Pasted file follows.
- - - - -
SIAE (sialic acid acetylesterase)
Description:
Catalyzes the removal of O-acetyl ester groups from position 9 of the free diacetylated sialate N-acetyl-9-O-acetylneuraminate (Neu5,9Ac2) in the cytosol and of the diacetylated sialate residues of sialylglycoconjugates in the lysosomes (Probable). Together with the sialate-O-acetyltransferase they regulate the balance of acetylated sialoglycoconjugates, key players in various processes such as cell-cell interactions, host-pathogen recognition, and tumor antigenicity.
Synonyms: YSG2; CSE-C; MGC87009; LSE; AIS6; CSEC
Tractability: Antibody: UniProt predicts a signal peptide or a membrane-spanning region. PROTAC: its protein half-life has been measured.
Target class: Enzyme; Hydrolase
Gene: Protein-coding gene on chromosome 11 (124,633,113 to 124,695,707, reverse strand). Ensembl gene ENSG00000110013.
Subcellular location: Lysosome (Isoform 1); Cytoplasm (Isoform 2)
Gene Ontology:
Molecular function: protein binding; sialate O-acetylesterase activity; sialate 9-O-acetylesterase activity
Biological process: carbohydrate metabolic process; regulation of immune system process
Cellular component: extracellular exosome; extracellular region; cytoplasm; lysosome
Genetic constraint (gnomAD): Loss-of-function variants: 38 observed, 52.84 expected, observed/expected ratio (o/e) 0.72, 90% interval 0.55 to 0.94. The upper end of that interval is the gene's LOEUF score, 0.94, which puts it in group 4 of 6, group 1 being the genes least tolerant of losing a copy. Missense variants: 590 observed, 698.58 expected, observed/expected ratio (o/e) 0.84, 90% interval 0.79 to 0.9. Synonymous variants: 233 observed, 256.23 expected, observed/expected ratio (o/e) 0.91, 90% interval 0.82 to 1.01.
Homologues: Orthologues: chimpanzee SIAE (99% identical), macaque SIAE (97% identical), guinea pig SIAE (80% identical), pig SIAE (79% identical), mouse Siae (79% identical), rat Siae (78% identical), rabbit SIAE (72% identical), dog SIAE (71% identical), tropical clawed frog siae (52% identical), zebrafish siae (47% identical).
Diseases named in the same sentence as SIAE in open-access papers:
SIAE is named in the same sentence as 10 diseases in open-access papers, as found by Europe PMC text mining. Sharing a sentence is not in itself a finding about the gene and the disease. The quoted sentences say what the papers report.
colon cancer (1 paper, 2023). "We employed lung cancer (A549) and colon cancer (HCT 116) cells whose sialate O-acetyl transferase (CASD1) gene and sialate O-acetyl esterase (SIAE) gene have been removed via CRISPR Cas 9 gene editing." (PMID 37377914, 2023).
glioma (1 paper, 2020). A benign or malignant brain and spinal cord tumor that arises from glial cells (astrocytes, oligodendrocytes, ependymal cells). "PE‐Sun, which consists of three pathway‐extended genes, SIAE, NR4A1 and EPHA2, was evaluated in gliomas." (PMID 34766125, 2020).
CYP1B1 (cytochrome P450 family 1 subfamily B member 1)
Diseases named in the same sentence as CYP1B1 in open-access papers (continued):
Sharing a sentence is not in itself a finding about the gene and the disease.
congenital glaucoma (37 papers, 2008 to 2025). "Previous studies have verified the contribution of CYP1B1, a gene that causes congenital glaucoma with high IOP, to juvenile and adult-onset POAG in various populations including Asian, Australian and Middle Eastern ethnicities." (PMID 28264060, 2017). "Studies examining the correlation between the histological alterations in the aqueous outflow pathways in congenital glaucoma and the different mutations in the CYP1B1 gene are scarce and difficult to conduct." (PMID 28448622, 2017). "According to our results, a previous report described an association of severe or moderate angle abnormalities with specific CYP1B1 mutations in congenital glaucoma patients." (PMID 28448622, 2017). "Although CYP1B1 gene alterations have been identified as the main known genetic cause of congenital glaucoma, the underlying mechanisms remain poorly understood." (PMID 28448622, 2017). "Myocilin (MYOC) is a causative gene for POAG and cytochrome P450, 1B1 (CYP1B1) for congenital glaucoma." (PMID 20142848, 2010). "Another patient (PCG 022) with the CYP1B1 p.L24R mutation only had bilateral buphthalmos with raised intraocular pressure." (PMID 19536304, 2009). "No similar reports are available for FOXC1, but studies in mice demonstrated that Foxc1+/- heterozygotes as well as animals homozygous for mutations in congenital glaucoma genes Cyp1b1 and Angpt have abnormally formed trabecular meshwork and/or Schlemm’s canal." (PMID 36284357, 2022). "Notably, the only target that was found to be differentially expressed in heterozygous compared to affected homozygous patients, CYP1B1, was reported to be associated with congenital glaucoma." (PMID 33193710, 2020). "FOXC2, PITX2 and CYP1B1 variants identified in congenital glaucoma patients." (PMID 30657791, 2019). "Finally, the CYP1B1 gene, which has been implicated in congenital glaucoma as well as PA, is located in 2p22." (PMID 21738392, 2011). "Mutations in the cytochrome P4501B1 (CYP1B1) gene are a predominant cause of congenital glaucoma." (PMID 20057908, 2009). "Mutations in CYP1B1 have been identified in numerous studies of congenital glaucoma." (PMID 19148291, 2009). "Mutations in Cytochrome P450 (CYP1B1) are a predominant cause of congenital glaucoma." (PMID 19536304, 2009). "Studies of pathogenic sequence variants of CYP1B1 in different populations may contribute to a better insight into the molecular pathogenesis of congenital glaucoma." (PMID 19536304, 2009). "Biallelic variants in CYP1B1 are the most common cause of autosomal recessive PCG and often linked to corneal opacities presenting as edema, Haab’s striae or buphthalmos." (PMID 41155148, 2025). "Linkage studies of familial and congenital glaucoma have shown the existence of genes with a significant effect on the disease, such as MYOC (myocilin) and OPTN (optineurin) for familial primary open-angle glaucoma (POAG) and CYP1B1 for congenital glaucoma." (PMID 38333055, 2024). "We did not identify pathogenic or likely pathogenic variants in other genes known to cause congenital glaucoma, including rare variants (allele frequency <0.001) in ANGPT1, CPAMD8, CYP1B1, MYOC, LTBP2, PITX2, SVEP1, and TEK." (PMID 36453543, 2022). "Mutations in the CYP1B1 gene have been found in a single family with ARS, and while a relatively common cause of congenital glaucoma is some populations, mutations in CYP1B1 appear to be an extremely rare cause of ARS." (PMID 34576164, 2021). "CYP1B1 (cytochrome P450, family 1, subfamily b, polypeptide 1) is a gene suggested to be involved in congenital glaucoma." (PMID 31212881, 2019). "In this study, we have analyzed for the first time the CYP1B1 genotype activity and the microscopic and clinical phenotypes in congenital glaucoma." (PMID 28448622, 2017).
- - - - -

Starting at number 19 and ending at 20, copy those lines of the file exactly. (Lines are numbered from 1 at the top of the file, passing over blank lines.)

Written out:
CYP1B1 (cytochrome P450 family 1 subfamily B member 1)
Diseases named in the same sentence as CYP1B1 in open-access papers (continued):